There's a lot to like about Memphis Taproom, the hotly anticipated Port Fishington gastropub that's quickly locking down status as the preferred command center for the neighborhood's vanguard.
I like that the beer list doesn't feel like required reading--30 bottles, one beer engine and 11 interesting draughts (Green Flash West Coast IPA, gluten-free Ace Perry pear cider) written on chalkboards. I like that chef Jesse Kimball has pish-posh credentials from Matyson and Lacroix. I like how his menu respectfully nods to the old neighborhood with Polish platters of kraut and kielbasa, but also stays in the here and now with veggie choices under the direction of vegan sous chef Rob Notowitz.
I certainly like that it's cheap--nothing more than $15. I like the "stroller on over" happy hour on first Mondays for baby mamas. I like that they have their own futbol team that plays Saturdays at Pennypack Park.
But what I really like is how the resident witterati have embraced Memphis Taproom, whether out of lack of Johnny Brenda's alternatives, genuine affection or the warm-fuzzy feeling that the scrappy pub no doubt cements their existence in hipsterdom.
Industry vets (and buddies) Brendan Hartranft (Nodding Head), Paula Decker (wife of Nodding Head owner Curt Decker) and Ken Correll (Shackamaxon Catering) saw a need and filled it. There are bodies in the seats. At all hours. That the food needs a lot of work makes locals' loyalty even sweeter.
For the greater good, they turn a blind eye to the glutinous vegan buckwheat-and-white bean chili the texture of over-nuked Quaker oatmeal; dismiss the overbearing saltiness of the pasties, English empanadas pocketing zingy horseradish-spiked short ribs and Vidalias braised in Sprecher Bavarian Black lager; ignore the leathery unsmoked, unevenly sauced pulled pork sandwich and the kitchen's lag times--ridiculously long given a good portion of the menu is fried.
That they're coming anyway speaks to a zeitgeist, and this zeitgeist goes beyond burgers and beer. It's about new neighborhoods.
But I'm not a local, so after one meal at Memphis Taproom, I'm bummed, deflated as a tire after a bleary-eyed bike crawl. The jacket potatoes, awesomely artery- clogging spuds loaded with bacon and cheddar, and the soft, chewy wares of the vegan North Port Fishington Cookie Factory aren't enough to lure me back uptown for seconds.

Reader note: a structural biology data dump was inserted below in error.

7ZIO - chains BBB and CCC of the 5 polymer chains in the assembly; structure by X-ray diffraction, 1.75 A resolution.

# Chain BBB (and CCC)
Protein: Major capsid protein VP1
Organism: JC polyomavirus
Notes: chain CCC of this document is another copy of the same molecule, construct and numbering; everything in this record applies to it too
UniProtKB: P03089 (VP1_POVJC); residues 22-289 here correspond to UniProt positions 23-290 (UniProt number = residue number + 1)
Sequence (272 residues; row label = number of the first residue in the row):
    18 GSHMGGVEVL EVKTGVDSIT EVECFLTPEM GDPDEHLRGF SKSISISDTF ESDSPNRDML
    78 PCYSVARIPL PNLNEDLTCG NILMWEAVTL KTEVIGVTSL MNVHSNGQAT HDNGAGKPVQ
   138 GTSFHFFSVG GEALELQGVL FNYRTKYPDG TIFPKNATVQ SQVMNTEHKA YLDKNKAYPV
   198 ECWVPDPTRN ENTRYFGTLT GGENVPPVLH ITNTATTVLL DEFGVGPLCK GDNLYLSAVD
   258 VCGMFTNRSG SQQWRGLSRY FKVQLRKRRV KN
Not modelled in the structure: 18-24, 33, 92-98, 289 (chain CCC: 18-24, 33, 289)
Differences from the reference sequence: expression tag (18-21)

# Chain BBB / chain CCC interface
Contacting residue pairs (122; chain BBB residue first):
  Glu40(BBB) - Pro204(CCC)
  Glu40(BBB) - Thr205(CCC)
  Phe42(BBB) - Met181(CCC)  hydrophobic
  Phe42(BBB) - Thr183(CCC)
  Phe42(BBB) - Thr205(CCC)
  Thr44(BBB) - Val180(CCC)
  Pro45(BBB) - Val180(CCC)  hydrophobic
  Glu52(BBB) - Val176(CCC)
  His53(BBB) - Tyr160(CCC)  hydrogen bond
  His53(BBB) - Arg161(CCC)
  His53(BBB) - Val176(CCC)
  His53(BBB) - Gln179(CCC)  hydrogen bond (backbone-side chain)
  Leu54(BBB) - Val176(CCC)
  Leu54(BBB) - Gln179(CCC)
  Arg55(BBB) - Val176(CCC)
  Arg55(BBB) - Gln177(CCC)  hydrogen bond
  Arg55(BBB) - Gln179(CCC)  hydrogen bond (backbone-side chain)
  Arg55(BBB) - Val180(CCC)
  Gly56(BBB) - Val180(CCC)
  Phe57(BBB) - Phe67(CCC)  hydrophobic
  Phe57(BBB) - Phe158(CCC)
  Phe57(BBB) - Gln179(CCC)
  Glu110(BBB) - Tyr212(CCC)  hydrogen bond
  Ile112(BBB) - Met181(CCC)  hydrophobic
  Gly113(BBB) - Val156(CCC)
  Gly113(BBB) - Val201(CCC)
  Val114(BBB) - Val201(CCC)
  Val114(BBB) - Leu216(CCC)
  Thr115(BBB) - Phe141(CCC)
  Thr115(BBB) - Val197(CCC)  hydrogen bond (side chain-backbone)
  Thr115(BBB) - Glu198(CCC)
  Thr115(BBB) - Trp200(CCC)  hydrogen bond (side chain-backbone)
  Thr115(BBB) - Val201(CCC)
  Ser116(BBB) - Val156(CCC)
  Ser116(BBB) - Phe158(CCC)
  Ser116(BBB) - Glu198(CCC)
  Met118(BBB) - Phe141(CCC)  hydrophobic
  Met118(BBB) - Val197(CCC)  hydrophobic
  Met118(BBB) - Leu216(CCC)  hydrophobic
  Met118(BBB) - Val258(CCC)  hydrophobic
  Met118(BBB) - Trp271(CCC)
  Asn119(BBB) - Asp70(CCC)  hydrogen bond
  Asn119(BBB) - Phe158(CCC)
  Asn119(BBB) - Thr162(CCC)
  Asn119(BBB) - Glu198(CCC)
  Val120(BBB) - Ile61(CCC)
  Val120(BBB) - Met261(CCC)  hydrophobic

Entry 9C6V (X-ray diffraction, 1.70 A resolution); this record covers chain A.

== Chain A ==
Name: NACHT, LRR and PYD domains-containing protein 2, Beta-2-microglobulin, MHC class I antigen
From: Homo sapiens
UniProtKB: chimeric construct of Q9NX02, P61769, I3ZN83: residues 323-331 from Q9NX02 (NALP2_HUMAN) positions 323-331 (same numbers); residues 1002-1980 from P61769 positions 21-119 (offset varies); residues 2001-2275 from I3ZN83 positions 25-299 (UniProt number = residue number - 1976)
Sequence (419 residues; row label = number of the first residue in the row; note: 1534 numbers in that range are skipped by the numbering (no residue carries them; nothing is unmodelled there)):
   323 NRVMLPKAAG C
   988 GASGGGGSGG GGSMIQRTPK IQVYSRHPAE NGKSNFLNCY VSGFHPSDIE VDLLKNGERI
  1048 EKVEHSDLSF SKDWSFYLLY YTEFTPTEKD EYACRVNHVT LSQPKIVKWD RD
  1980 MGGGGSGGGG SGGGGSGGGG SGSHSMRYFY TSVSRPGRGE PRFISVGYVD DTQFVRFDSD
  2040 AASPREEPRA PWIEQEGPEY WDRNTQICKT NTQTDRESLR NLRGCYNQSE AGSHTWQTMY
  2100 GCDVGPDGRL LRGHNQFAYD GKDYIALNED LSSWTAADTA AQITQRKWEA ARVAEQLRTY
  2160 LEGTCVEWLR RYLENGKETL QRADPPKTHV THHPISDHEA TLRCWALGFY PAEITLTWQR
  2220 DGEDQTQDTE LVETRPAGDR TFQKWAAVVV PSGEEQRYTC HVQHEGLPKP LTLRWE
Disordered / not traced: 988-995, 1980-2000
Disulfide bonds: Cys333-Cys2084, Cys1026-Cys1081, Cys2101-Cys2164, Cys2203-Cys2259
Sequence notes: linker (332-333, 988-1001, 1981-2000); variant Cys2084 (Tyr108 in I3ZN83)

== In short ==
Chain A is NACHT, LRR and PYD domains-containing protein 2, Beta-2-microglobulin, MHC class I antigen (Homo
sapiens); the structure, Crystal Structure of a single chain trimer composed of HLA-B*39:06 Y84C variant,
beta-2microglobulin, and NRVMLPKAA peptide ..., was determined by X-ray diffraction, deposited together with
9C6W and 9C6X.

Thank the gastropub gods, on my next visit Kimball hit a more even stride with bar snacks like Walla Walla suicide rings, thin bracelets with a proper onion-to-breading ratio, and corn dodgers, jalape�o-spiked maize fritters dunked in smoky roasted red pepper ketchup.
Tr�egs Dreamweaver gives wheaty notes to the sumac-sprinkled hummus garnished with addictive fried chickpeas bobbing like dimpled buoys in the wet-but-tasty dip, although the watery tofu tzatsiki slides off accompanying crudites like rain off a well-waxed Mercedes.
Stocked with bottles from Rogue, Dogfish and Port Brewing, Kimball reports not disingenuously that the beer walk-in is bigger than the kitchen, leaving him room to do little more than knead dough on a tiny rolling cart for from-scratch Sunday brunch.
Ergo, he turns to neighborhood businesses (and smartly so) to supply other time-and-space-consuming yummies: Susquehanna Avenue's Baked for vegan coconut cakes; AC Kissling on East Allen for sharp sauerkraut; Czerw's Kielbasy on Tilton for the butter-browned half-moon pierogi filled with farmer's cheese and fluffy mashed potatoes--but ironically not for the kielbasa itself, sourced from some Deep Throat purveyor Kimball won't disclose.
Both the pierogi and kraut appear on the Port Richmond Platter, a cool congress of Polish faves, along with puffy latkes (bound with natural potato starch to keep them vegan) and rosy grill-marked smiles of smoky pork kielbasa smeared with barley wine mustard.
Thick-cut Texas toast arrives special-order from Baltimore for the king rarebit, royal variation on the Welsh rarebit--pronounce it "rabbit" in Gone Baby Gone cadence--an open-faced sandwich popular in British latitudes. Kimball tops the browned toast with two sunny-side-up pastured eggs (gracias, Green Meadow Farms) dusted with Turkish aleppo pepper and Old Peculiar ale gravy sharpened with cheddar.
Pierced, the yolks spill into the fondue, mingling in a brown-and-yellow slurry that doesn't look pretty but tastes rich and satisfying. The king rarebit is the kind of sustenance that'll set you right after a long night in the company of Sly Foxes and the PBC, something the Memphis menu will need once the Port Fishington buzz wears off.
We’ve mentioned Etsy shop Daymaker, which sells little papercraft patterns of various Kensington sights, before, but felt that this little fold-it-yourself version of Memphis Taproom was worth another mention. Too cute! And it’s just $7, which might make it a good present for a crafty-type Kenzo.
A quiet little neighborhood bar and restaurant in the Fishtown neighborhood of Philadelphia. Serving a host of delicious and rare beers, as well as a delightful menu, a step above your average Pub Fare....
From upscale to down home, we really know where to knock 'em back.
Taste this ASAP: Sly Fox's SRT Ale